Please use this identifier to cite or link to this item: https://hdl.handle.net/2440/126870
Citations
Scopus Web of Science® Altmetric
?
?
Type: Journal article
Title: Associations between cognitive function, hospitalizations and costs in nursing homes: a cross-sectional study
Author: Gnanamanickam, E.S.
Dyer, S.M.
Harrison, S.L.
Liu, E.
Whitehead, C.
Crotty, M.
Citation: Journal of Aging and Social Policy: a journal devoted to aging and social policy, 2020; OnlinePubl:1-16
Publisher: Taylor & Francis
Issue Date: 2020
ISSN: 0895-9420
1545-0821
Statement of
Responsibility: 
Emmanuel Sumithran Gnanamanickam, Suzanne Marie Dyer, Stephanie Lucy Harrison, Enwu Liu, Craig Whitehead, Maria Crotty
Abstract: In an Australian nursing home population, associations between cognitive function and 12-month hospitalizations and costs were examined. Participants with dementia had 57% fewer hospitalizations compared to those without dementia, with 41% lower mean hospitalization costs; poorer cognition scores were also associated with fewer hospitalizations. The cost per admission for those with dementia was 33% greater due to longer hospital stays (5.5 days versus 3.1 days for no dementia, p = .05). People with dementia were most frequently hospitalized for fractures. These findings have policy implications for increasing investment in accurate and timely diagnosis of dementia and fall and fracture prevention strategies to further reduce associated hospitalization costs.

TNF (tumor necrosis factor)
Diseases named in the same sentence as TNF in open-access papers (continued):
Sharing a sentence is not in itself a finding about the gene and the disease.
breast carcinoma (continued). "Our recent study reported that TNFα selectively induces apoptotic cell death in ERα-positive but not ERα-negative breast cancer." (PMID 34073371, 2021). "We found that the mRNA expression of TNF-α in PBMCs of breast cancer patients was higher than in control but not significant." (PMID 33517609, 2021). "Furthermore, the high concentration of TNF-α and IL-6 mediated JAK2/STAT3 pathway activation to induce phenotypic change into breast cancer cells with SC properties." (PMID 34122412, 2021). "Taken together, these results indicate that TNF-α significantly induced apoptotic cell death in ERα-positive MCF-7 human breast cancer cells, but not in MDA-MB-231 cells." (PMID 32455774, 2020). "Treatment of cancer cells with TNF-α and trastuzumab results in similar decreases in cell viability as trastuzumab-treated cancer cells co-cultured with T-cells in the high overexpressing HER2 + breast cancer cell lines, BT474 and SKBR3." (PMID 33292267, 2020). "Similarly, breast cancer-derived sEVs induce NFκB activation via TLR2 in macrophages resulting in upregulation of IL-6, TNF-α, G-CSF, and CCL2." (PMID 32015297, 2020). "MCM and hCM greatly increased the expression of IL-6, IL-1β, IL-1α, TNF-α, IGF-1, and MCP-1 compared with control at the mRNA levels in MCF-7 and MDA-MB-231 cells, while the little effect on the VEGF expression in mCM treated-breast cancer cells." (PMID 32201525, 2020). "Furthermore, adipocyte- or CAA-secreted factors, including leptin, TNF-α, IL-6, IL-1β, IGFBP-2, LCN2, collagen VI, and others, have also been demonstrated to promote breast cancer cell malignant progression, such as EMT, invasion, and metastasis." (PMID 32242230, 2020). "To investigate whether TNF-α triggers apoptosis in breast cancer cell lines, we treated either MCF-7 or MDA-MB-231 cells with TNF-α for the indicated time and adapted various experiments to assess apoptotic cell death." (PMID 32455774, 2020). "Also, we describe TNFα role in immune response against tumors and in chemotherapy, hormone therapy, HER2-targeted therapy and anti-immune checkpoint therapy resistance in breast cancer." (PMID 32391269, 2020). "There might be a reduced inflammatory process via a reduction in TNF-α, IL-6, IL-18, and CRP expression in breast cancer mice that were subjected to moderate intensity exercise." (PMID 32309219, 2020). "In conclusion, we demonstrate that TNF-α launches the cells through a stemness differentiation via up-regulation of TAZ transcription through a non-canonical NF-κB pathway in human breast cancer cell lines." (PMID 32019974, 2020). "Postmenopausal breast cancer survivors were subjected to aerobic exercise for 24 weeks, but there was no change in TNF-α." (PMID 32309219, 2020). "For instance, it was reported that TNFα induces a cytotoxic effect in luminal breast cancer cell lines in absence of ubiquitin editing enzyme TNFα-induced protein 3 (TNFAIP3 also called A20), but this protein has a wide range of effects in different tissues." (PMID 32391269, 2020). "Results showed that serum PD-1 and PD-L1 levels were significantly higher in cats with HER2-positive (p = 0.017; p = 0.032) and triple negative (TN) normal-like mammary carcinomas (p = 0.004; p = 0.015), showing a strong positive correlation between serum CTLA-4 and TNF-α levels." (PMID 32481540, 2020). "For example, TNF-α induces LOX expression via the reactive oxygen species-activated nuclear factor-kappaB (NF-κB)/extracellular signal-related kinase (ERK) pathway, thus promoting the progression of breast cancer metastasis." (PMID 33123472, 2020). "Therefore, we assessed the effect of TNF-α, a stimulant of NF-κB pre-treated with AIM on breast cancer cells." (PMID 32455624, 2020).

Keywords: Dementia
cognitive impairment
costs
hospitalizations
nursing homes
Description: Published online: 30 Jun 2020
Rights: © 2020 Taylor & Francis
DOI: 10.1080/08959420.2020.1777824
Grant ID: http://purl.org/au-research/grants/nhmrc/GNT9100000
Appears in Collections:Aurora harvest 4
Psychology publications

Files in This Item:
There are no files associated with this item.


Items in DSpace are protected by copyright, with all rights reserved, unless otherwise indicated.